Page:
Requiem Review (SPOILERS)

lauren2boliverTo be honest, I am very disappointed with the way Lauren Oliver ended the Delirium series. I fell in love with the first book, once it started to pick up the pace. I even had the rest of the series two day shipped to my house once I finished reading because that’s how good it was and how intense the cliff-hanger was.

When I got to the second book, Pandemonium, I was sort of let down. The way the story was told was very different from the way the first book was told. It was harsher and it wasn’t in chronological order…but it worked for the actual story, it fit the way Lena had matured between the books. But, of course, Oliver had to add in another guy to Lena’s life. I felt that the addition of this new love was completely unnecessary. Given the plot line of the entire first book, and her hatred toward Julian, in the beginning, makes it almost impossible for me to believe that she’s actually fallen for him. (I would have believed that they had just become friends and that he fell for her (given the circumstances) but I just don’t think that the Lena I had come to know would have fallen for Julian.) Don’t get me wrong, though, Julian is a great guy. And then, at the very end of the book, BAM an entirely unnecessary love triangle added just for some drama and because all the popular books at the time had a love triangle. I just don’t find it possible that Alex is alive after the end of the first book. And even if he is, that he found Lena out in the vast Wilds.

After the let down of Pandemonium, I was excited to read Requiem, thinking that it would actually be better written. I was wrong. If it wasn’t for how much I loved the first book of this series, I would have given Requiem a one-star rating. I didn’t mind how Oliver told the story through both Hana’s and Lena’s point of views, I thought that it worked really well and accented the story wonderfully. And the story itself wasn’t too bad, though it wasn’t nearly as captivating as Delirium. But, for most of it, there was unnecessary drama, a vast majority of the background information wasn’t explained (because Lena, as a protagonist, was kept in the dark for most of it, which is fine; readers, though, shouldn’t be kept in the dark. That’s, like, rule number three of being an author. NEVER keep your readers in the dark, they love to know what the protagonist doesn’t.) and the ending didn’t even seem like an ending. The book just stopped, abruptly, leaving me wanting more that I wanted at the end of Delirium. Did the rebellion succeed? Is Hana alive? How will Lena break the news to Julian–who has nobody besides her–that she’s going to be with Alex? Why are you guys breaking down a wall when an entire nation wants to wipe you out? I wanted more. And the way the book just stopped made it seem to me like Oliver hadn’t even thought out an ending, or didn’t want to, and decided to call it good. I was very disappointed and almost didn’t even bother finishing the book.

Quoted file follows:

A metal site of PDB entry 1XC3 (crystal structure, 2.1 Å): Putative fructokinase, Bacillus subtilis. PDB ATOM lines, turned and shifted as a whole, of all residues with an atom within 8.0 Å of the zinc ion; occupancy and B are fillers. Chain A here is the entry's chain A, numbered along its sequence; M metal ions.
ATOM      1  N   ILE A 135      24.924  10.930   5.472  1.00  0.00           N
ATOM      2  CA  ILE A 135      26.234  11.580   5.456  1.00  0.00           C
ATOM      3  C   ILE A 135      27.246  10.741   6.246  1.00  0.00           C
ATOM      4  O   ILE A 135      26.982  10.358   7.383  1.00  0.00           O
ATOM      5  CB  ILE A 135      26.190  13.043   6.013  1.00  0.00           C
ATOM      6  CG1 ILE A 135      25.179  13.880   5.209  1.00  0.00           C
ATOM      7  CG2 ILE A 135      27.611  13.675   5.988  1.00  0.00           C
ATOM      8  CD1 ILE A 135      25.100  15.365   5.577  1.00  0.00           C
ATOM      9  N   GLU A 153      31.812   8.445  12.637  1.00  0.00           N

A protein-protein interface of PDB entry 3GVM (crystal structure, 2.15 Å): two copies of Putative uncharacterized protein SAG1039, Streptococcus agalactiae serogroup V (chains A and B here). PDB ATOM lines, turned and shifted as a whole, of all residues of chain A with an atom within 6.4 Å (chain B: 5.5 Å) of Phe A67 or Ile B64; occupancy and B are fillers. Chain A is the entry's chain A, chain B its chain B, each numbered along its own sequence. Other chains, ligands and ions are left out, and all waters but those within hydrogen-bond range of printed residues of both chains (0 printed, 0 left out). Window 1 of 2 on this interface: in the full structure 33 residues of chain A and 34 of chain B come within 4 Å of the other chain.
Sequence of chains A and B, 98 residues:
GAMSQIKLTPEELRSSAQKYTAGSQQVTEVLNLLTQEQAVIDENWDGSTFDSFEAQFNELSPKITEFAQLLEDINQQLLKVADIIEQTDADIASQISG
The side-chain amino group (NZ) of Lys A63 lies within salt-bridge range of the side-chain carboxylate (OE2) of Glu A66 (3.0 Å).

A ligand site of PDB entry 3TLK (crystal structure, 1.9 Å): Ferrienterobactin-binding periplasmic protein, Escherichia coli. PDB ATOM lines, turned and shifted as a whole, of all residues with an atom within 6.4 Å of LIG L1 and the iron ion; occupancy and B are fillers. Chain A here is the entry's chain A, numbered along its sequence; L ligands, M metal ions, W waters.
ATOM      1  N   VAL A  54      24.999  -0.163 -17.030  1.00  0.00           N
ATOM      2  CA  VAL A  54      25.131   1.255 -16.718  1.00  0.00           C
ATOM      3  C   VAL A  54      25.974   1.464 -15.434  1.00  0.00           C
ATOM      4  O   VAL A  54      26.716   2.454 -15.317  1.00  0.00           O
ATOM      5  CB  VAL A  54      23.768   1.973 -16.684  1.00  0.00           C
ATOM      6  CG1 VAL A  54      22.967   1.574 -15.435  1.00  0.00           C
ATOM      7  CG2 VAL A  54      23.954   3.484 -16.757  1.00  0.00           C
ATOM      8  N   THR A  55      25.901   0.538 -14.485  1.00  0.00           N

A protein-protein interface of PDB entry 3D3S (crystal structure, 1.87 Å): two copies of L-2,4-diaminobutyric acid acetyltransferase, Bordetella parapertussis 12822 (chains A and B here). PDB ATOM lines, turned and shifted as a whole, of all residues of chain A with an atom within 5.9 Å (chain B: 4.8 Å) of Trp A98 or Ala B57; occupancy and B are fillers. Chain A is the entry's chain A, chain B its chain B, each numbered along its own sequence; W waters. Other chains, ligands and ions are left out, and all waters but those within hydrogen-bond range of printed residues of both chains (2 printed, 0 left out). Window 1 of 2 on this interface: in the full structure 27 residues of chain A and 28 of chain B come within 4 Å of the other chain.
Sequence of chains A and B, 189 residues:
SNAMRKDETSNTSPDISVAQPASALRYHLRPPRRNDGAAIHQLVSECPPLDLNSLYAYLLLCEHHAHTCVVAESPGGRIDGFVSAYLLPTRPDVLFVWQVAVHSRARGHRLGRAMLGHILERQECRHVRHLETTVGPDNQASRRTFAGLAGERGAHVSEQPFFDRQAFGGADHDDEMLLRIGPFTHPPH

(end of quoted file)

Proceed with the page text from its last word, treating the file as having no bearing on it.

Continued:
Like I said earlier, if it wasn’t for the first book, I’d give Requiem a one-star rating. But it gets a three-star rating because of Delirium.

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Kindle: Page Size / Layout / Formatting

I just recently published my debut novel, Blue Vigilante, with CreateSpace (a post on the self-publishing journey to come!). Actually, I just published yesterday. The last 24 hours, after the physical copy of BV was done, I’ve spent frustrated over trying to make a Kindle edition of the book. So, after hours (yes, hours) of searching the internet for an answer, I’ve decided to compile my knowledge into one post with everything on it for anybody else who struggles with what I went through.

HOW TO FORMAT YOUR BOOK TO PUBLISH ON KINDLE*

PAGE SIZE

To be honest, it doesn’t really matter what your page size is. Go with whatever you’re comfortable with. This was the first mistake I made. I tried to resize my entire book, which is 375 6×9 inch pages, to fit the size of a Kindle screen. DON’T do that. Kindle isn’t just a device, it’s also an app which means that the size CHANGES depending on the device used.

Don’t fit your book to the Kindle, fit Kindle to your book.

FORMATTING

Format your book however you would normally. For me that just meant putting my chapter headings in the center, for example:

One

Or making sure that my little section separators were centered as well.

*****

Each book is different and unique, so each format will be different and unique as well.

CHAPTERS/SECTIONS

This is where I struggled the most. No matter how many times I clicked “return” I could not get my pages to be correctly spaced in the preview (ALWAYS check the preview). I struggled so much here because I was too busy focusing on the page size, rather than the tricks I could use to outsmart technology.

If you want to separate one page from the next, do not hit the “return” button, always hit page break. This is located under the “Insert” tab at the top of Word. I have both a PC and a Mac and I checked; it’s located in the same area on both devices.

It will look weird and you will question the formatting. I did. Several times. But trust me, once it’s uploaded onto Kindle Direct Publishing, it will look fine in the previewer. I went through all 375 pages of my book, just to be sure. (I recommend you do the same and double check that your computer listened to you.)

 

 

Good luck publishing! Let me know in the comments if you found this article helpful at all.

*This post is not made for image-heavy books, I would search the internet specifically about images.